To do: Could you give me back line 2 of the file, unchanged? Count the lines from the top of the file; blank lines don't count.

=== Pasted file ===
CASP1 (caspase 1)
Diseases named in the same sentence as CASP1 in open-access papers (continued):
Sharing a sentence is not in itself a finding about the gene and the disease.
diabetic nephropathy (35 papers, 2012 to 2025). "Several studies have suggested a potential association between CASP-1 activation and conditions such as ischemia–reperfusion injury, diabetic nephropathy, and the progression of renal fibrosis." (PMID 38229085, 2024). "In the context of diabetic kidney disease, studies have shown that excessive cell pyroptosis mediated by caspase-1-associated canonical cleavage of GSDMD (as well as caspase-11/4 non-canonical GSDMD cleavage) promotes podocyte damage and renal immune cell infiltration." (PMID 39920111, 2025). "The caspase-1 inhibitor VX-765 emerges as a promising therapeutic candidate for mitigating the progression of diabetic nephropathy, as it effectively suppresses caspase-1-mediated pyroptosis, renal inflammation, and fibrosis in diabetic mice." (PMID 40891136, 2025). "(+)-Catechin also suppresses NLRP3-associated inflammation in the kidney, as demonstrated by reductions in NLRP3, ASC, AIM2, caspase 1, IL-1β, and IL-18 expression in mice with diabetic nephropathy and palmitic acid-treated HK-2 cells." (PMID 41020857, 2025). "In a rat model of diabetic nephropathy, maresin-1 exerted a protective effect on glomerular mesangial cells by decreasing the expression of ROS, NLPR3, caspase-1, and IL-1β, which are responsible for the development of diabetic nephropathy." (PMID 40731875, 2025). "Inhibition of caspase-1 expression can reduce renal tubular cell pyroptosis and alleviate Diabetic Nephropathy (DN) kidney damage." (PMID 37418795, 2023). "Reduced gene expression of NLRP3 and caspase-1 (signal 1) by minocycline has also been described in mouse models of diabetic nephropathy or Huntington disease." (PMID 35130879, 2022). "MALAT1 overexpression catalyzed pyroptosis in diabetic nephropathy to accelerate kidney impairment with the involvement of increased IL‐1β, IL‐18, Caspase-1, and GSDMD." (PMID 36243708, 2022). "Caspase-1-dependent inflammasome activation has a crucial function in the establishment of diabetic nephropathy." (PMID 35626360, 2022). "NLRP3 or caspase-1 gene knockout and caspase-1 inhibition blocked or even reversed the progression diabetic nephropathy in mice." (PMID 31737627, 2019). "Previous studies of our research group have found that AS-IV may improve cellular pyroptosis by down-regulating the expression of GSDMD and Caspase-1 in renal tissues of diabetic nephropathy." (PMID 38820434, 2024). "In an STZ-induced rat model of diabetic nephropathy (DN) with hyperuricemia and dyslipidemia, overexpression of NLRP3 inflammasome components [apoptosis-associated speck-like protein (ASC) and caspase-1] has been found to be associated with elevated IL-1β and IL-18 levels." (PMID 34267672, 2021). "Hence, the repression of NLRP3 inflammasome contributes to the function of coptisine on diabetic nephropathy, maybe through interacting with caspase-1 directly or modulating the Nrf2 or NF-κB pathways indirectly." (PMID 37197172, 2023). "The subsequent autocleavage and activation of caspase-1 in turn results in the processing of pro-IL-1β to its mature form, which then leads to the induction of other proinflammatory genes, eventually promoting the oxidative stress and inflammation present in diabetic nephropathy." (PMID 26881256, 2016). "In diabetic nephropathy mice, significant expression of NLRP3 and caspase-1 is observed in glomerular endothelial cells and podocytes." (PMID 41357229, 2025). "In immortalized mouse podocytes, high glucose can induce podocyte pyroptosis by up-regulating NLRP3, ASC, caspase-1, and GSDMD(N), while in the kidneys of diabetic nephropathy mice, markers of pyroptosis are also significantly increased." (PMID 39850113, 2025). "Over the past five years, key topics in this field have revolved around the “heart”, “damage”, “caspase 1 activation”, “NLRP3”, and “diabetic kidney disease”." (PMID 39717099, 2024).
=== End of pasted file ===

Diseases named in the same sentence as CASP1 in open-access papers (continued):